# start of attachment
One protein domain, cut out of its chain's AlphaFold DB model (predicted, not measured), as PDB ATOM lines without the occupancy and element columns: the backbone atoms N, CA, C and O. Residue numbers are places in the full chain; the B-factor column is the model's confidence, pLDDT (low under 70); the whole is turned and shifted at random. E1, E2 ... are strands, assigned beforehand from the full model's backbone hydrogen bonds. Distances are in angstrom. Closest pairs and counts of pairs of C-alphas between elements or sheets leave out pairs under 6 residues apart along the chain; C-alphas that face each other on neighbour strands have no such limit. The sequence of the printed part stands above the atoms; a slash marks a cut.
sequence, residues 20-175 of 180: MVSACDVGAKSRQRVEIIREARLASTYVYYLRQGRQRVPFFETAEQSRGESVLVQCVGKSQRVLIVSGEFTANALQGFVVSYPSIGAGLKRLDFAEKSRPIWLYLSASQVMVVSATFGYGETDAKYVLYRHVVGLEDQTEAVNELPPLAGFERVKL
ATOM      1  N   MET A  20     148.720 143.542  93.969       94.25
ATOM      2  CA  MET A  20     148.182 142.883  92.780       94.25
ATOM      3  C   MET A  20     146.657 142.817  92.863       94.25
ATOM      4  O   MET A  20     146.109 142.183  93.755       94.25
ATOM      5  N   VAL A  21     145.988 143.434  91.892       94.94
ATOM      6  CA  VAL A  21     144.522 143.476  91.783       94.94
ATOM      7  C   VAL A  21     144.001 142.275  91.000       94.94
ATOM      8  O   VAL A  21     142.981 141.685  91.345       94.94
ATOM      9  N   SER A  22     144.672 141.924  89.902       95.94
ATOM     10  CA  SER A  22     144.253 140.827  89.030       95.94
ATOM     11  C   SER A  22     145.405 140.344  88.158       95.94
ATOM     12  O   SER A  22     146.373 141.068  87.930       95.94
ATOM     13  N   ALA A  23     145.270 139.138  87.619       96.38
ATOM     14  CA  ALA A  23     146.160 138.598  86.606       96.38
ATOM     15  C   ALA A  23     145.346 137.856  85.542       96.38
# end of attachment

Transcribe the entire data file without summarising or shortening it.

One protein domain, cut out of its chain's AlphaFold DB model (predicted, not measured), as PDB ATOM lines without the occupancy and element columns: the backbone atoms N, CA, C and O. Residue numbers are places in the full chain; the B-factor column is the model's confidence, pLDDT (low under 70); the whole is turned and shifted at random. E1, E2 ... are strands, assigned beforehand from the full model's backbone hydrogen bonds. Distances are in angstrom. Closest pairs and counts of pairs of C-alphas between elements or sheets leave out pairs under 6 residues apart along the chain; C-alphas that face each other on neighbour strands have no such limit. The sequence of the printed part stands above the atoms; a slash marks a cut.
sequence, residues 20-175 of 180: MVSACDVGAKSRQRVEIIREARLASTYVYYLRQGRQRVPFFETAEQSRGESVLVQCVGKSQRVLIVSGEFTANALQGFVVSYPSIGAGLKRLDFAEKSRPIWLYLSASQVMVVSATFGYGETDAKYVLYRHVVGLEDQTEAVNELPPLAGFERVKL
ATOM      1  N   MET A  20     148.720 143.542  93.969       94.25
ATOM      2  CA  MET A  20     148.182 142.883  92.780       94.25
ATOM      3  C   MET A  20     146.657 142.817  92.863       94.25
ATOM      4  O   MET A  20     146.109 142.183  93.755       94.25
ATOM      5  N   VAL A  21     145.988 143.434  91.892       94.94
ATOM      6  CA  VAL A  21     144.522 143.476  91.783       94.94
ATOM      7  C   VAL A  21     144.001 142.275  91.000       94.94
ATOM      8  O   VAL A  21     142.981 141.685  91.345       94.94
ATOM      9  N   SER A  22     144.672 141.924  89.902       95.94
ATOM     10  CA  SER A  22     144.253 140.827  89.030       95.94
ATOM     11  C   SER A  22     145.405 140.344  88.158       95.94
ATOM     12  O   SER A  22     146.373 141.068  87.930       95.94
ATOM     13  N   ALA A  23     145.270 139.138  87.619       96.38
ATOM     14  CA  ALA A  23     146.160 138.598  86.606       96.38
ATOM     15  C   ALA A  23     145.346 137.856  85.542       96.38